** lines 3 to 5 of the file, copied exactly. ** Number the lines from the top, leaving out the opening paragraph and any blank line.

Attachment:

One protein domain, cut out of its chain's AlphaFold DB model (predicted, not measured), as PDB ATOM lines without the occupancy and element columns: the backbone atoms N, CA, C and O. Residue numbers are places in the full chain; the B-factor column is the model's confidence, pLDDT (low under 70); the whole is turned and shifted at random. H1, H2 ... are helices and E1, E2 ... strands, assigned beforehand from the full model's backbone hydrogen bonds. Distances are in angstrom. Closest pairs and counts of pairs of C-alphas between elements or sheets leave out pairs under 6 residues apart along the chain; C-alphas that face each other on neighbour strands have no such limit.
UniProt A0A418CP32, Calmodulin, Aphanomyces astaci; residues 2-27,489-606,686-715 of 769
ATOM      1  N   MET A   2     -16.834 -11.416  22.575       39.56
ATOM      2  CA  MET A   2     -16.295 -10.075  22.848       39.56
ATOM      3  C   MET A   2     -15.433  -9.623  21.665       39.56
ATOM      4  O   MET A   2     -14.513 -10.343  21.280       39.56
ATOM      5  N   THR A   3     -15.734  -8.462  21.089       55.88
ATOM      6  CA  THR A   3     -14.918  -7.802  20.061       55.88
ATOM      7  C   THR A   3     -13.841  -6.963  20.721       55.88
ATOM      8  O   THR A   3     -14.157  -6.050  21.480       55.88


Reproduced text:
ATOM      2  CA  MET A   2     -16.295 -10.075  22.848       39.56
ATOM      3  C   MET A   2     -15.433  -9.623  21.665       39.56
ATOM      4  O   MET A   2     -14.513 -10.343  21.280       39.56